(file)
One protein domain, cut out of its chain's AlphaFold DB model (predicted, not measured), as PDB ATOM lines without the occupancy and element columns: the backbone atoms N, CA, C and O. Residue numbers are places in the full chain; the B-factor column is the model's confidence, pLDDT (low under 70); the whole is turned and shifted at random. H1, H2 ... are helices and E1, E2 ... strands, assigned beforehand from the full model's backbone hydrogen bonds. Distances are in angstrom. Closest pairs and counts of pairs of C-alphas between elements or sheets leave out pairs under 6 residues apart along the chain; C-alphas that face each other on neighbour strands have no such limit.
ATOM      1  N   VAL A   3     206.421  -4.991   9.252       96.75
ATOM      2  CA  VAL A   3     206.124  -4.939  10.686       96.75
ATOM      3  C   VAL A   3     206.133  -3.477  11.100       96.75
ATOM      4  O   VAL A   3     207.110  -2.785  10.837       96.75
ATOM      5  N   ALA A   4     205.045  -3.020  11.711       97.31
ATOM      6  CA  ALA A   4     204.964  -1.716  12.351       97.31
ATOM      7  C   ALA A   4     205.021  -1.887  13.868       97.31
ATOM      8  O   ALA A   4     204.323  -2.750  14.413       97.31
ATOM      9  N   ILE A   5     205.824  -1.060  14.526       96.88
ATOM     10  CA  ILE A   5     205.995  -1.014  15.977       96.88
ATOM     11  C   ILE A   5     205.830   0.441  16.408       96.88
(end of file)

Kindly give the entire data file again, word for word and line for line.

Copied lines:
One protein domain, cut out of its chain's AlphaFold DB model (predicted, not measured), as PDB ATOM lines without the occupancy and element columns: the backbone atoms N, CA, C and O. Residue numbers are places in the full chain; the B-factor column is the model's confidence, pLDDT (low under 70); the whole is turned and shifted at random. H1, H2 ... are helices and E1, E2 ... strands, assigned beforehand from the full model's backbone hydrogen bonds. Distances are in angstrom. Closest pairs and counts of pairs of C-alphas between elements or sheets leave out pairs under 6 residues apart along the chain; C-alphas that face each other on neighbour strands have no such limit.
ATOM      1  N   VAL A   3     206.421  -4.991   9.252       96.75
ATOM      2  CA  VAL A   3     206.124  -4.939  10.686       96.75
ATOM      3  C   VAL A   3     206.133  -3.477  11.100       96.75
ATOM      4  O   VAL A   3     207.110  -2.785  10.837       96.75
ATOM      5  N   ALA A   4     205.045  -3.020  11.711       97.31
ATOM      6  CA  ALA A   4     204.964  -1.716  12.351       97.31
ATOM      7  C   ALA A   4     205.021  -1.887  13.868       97.31
ATOM      8  O   ALA A   4     204.323  -2.750  14.413       97.31
ATOM      9  N   ILE A   5     205.824  -1.060  14.526       96.88
ATOM     10  CA  ILE A   5     205.995  -1.014  15.977       96.88
ATOM     11  C   ILE A   5     205.830   0.441  16.408       96.88